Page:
Eideard

China sends their first woman astronaut into space

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China launched its most ambitious space mission yet on Saturday, carrying its first female astronaut and two male colleagues in an attempt to dock with an orbiting module and work on board for more than a week.

The Shenzhou 9 capsule lifted off as scheduled at 6:37 p.m. (1037 GMT) from the Jiuquan Satellite Launch Center on the edge of the Gobi Desert. All systems functioned normally and, just over 10 minutes later, it opened its solar panels and entered orbit…

Female astronaut Liu Yang, 33, and two male crew members – mission commander and veteran astronaut Jing Haipeng, 45, and newcomer Liu Wang, 43 – are to dock the spacecraft with a prototype space lab launched last year in a key step toward building a permanent space station. All three are experienced pilots and officers in the Chinese air force…

China is hoping to join the United States and Russia as the only countries to send independently maintained space stations into orbit. It is already one of just three nations to have launched manned spacecraft on their own.

Another manned mission to the module is planned later this year, while possible future missions could include sending a man to the moon.

The space program is a source of enormous national pride for China, reflecting its rapid economic and technological progress and ambition to rank among the world’s leading nations. The selection of the first female astronaut is giving the program an additional publicity boost…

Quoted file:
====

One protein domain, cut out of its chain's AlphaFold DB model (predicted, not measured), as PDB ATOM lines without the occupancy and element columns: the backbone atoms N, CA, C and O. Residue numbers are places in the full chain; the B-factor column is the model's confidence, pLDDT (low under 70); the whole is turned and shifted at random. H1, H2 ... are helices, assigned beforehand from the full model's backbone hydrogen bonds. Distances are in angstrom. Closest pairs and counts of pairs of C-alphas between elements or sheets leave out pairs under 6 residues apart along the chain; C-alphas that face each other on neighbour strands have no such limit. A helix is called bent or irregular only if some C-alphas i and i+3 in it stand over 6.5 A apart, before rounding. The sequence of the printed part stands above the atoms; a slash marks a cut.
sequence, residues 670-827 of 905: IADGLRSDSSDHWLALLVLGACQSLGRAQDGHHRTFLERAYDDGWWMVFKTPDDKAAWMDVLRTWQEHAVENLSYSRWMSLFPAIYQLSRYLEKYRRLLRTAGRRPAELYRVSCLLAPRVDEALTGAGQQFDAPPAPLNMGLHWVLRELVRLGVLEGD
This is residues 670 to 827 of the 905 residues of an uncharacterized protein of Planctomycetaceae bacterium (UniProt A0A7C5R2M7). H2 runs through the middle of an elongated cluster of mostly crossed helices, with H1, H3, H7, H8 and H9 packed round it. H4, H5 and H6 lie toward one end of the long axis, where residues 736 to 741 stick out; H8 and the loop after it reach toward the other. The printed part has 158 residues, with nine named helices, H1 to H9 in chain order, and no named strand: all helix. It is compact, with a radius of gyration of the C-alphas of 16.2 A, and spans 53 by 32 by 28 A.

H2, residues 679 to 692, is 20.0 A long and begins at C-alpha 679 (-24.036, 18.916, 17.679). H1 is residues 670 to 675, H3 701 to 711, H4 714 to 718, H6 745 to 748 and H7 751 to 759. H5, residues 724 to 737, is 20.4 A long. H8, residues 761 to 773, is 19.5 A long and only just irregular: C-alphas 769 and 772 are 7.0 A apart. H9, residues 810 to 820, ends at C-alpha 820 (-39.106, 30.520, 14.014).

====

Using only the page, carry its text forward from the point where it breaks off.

The astronauts are expected to reach the module, called Tiangong 1, on Monday. Now orbiting at 343 kilometers above Earth, the module is only a prototype, and plans call for it to be replaced by a larger permanent space station due for completion around 2020…

China has only limited cooperation in space with other nations and its exclusion from the ISS, largely on objections from the United States, was one of the key spurs for it to pursue an independent space program 20 years ago.

At the current rate of progress in the United States, I imagine China will share the sale of tickets to the Moon and Mars with Space-X to members of Congress who care to visit in the next 50 years. Our politicians really deserve “credit” for the results of their Cold war mentality.

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Written by Ed Campbell

June 16, 2012 at 6:00 pm

One Response

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  1. Bravo.

    moss

    June 17, 2012 at 5:45 am


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